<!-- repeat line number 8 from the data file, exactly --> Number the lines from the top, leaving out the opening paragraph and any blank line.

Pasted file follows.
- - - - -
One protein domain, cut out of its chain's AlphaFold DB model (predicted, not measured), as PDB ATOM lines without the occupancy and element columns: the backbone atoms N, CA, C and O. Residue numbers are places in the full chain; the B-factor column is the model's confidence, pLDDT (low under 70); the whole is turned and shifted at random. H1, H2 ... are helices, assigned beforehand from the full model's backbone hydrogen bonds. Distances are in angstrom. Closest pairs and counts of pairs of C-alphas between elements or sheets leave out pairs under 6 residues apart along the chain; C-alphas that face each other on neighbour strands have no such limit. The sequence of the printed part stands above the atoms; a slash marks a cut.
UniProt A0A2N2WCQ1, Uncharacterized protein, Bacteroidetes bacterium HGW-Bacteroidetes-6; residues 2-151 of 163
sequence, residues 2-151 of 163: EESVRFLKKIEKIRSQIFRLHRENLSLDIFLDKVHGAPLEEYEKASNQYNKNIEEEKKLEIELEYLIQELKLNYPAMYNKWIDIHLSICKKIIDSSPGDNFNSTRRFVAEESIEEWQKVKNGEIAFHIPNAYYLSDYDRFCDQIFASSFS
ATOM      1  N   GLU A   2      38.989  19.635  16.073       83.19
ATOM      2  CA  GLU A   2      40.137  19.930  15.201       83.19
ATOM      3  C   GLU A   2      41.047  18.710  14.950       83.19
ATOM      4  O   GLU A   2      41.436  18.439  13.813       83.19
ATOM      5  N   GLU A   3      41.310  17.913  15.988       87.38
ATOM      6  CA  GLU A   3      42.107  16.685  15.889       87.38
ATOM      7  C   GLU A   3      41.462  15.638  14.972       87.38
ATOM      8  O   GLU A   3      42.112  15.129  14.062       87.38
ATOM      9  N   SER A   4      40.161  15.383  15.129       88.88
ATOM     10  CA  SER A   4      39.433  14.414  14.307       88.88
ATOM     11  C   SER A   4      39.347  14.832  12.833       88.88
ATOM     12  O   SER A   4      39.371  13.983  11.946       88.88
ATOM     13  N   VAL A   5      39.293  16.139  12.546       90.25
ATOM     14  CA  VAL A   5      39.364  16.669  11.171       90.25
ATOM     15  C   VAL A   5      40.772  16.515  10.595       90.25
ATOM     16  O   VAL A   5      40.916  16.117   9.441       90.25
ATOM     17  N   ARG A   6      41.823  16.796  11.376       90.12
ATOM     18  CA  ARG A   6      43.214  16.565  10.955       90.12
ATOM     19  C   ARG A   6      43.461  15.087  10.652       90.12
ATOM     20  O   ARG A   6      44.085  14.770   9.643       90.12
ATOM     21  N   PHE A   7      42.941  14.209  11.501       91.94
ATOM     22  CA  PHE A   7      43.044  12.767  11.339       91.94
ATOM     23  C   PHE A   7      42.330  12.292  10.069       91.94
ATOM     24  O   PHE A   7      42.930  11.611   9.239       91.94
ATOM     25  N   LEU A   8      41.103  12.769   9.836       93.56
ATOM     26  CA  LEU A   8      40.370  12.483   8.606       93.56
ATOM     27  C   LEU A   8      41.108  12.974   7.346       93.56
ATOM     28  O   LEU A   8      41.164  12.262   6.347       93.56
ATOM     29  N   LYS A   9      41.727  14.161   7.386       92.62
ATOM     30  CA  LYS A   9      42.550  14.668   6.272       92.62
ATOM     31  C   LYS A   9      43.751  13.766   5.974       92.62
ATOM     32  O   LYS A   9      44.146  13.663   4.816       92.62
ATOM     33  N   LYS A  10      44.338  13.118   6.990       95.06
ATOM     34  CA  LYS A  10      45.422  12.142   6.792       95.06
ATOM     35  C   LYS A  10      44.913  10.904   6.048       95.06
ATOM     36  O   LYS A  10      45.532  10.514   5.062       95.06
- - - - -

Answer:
ATOM      6  CA  GLU A   3      42.107  16.685  15.889       87.38